The ‘Move Manchin’ Strategy
McConnell has made another offer, but he may be biding his time.
Will West Virginia Democrat Joe Manchin become West Virginia Republican Joe Manchin? Senate Minority Leader Mitch McConnell of Kentucky has reportedly made another overture for his next-door, coal-state neighbor to switch parties.
If Manchin crosses the aisle, McConnell promised that Manchin could keep his chairmanship of the Energy and Natural Resources Committee. After all, Republicans would regain control of the Senate. Party switches have happened twice in recent years, with two Republicans defecting to give Democrats either control of the Senate or a 60-vote threshold. And Manchin has been the subject of speculation for most of 2021.
“I think what Manchin is discovering is that there just aren’t any Democrats left in the Senate that are pro-life and terribly concerned about debt and deficit and inflation,” McConnell noted. “So he feels like a man alone. If he were to join us, he’d be joining a lot of folks who have similar views on a whole range of issues.”
Manchin has indeed been under heavy fire from other Democrats for killing Joe Biden’s Build Back Better boondoggle. Congressman Jamaal Bowman claimed that Manchin “doesn’t care about black people” or Latinos or immigrants or women or the poor. Representative Pramila Jayapal accused him of no longer being “a man of his word.” Social media diva Alexandria Ocasio-Cortez slammed him for “an egregious breach of the trust.” Even Joe Biden put words in Manchin’s mouth, saying he had told fellow Democrats, “I misled you.”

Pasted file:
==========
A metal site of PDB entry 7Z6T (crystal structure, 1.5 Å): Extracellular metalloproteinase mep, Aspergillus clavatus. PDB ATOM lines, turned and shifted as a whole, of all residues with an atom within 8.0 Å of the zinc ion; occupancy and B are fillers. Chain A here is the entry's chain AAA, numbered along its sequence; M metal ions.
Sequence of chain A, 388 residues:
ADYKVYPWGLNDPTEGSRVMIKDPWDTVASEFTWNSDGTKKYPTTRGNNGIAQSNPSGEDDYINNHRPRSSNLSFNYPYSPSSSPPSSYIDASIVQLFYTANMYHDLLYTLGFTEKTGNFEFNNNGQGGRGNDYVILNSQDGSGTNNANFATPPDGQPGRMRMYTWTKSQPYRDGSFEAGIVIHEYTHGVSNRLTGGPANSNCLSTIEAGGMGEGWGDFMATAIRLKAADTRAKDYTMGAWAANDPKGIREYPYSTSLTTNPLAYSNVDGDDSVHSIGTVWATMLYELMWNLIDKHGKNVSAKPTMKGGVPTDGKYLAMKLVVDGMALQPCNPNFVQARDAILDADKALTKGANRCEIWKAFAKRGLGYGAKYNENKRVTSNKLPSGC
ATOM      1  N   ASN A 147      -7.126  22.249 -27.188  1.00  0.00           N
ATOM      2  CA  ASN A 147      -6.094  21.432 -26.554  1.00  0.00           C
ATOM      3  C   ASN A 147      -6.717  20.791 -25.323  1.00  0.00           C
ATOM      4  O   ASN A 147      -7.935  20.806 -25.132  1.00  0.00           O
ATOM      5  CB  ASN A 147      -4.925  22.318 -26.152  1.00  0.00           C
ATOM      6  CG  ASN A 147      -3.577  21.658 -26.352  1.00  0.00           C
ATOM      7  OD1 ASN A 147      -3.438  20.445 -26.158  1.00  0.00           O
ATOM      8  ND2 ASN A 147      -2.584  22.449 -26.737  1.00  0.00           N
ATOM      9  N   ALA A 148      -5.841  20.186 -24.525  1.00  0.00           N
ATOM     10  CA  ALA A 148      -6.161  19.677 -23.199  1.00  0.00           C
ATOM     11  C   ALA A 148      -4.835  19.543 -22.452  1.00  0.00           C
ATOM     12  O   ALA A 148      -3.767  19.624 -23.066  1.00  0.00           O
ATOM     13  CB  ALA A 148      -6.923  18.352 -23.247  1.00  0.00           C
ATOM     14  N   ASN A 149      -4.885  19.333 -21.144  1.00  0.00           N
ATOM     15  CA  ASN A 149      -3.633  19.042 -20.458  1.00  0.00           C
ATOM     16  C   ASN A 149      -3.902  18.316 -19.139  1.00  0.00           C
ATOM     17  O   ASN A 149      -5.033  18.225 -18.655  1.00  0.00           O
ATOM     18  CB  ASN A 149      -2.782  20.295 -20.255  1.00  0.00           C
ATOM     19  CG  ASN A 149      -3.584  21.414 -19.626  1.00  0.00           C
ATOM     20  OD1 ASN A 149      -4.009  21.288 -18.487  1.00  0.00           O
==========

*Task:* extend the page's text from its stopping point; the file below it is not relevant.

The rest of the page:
On Monday, Manchin more or less issued a dare: “I would like to hope that Democrats feel like I do. I’m fiscally responsible and socially compassionate. Now, if there are no Democrats like that, they ought to push me where they want me.” He said Democrats can’t keep governing “as if you had 55 or 60 senators.” He added, “I’m from West Virginia. I’m not from where they’re from, and they can just beat the living crap out of people and think they’ll be submissive, period.”
To be sure, Manchin is no conservative. For example, he’s been all too happy to confirm Joe Biden’s leftist judicial nominees at the fastest pace in 40 years, and he voted for both the inflation bomb known as the American Rescue Plan and Biden’s “infrastructure” plan. But he knows he represents a state that went for Donald Trump by a 39-point margin, and his constituents strongly opposed Build Back Better — by as much as 3-1. Despite polling already showing that opposition, Vermont Socialist Bernie Sanders says he told Manchin “I’ll pay for the damn poll” to “see how the people of West Virginia feel.” Sure thing, Bernie.
The 2022 midterm elections will be challenging for Senate Republicans because there are more GOP seats (20) being challenged than Democrat (14). So, strategically for Manchin but even more so for McConnell, it boils down to this: If Manchin switches parties now, it would arguably strengthen the Democrats’ ability to regain the Senate because of the shock of losing it in such a manner. But if Manchin waits, it strengthens the GOP’s hand to campaign on the urgency of electing more Senate Republicans in 2022. As always, McConnell’s strategy is akin to three-dimensional chess, not one-dimensional checkers.
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